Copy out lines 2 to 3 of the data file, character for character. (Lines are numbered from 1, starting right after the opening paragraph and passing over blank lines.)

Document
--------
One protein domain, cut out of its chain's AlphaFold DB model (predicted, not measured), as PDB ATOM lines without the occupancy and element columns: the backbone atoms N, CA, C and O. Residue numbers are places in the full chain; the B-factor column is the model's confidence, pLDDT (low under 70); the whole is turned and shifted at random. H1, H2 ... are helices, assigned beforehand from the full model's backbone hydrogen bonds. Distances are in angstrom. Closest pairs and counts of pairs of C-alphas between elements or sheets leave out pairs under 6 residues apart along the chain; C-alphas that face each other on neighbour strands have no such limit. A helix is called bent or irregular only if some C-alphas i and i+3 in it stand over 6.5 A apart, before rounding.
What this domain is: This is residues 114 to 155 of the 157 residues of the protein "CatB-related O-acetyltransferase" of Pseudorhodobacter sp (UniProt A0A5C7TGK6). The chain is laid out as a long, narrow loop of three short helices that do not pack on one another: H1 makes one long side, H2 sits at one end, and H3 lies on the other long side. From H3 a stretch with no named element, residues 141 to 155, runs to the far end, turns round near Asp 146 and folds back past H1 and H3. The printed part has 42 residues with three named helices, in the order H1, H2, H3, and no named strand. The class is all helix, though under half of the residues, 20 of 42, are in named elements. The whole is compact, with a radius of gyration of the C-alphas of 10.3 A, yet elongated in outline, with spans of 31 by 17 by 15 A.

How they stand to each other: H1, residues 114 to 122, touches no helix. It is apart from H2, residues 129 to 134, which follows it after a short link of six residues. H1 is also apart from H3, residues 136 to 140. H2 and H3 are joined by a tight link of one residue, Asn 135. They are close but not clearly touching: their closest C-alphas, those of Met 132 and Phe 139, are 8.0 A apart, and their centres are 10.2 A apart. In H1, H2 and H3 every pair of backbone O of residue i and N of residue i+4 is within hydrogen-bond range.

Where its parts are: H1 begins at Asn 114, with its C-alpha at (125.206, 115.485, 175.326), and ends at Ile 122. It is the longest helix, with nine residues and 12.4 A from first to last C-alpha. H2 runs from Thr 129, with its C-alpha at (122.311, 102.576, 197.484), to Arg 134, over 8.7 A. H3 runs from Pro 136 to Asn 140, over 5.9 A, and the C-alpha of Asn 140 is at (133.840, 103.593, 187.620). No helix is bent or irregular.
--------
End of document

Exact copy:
How they stand to each other: H1, residues 114 to 122, touches no helix. It is apart from H2, residues 129 to 134, which follows it after a short link of six residues. H1 is also apart from H3, residues 136 to 140. H2 and H3 are joined by a tight link of one residue, Asn 135. They are close but not clearly touching: their closest C-alphas, those of Met 132 and Phe 139, are 8.0 A apart, and their centres are 10.2 A apart. In H1, H2 and H3 every pair of backbone O of residue i and N of residue i+4 is within hydrogen-bond range.

Where its parts are: H1 begins at Asn 114, with its C-alpha at (125.206, 115.485, 175.326), and ends at Ile 122. It is the longest helix, with nine residues and 12.4 A from first to last C-alpha. H2 runs from Thr 129, with its C-alpha at (122.311, 102.576, 197.484), to Arg 134, over 8.7 A. H3 runs from Pro 136 to Asn 140, over 5.9 A, and the C-alpha of Asn 140 is at (133.840, 103.593, 187.620). No helix is bent or irregular.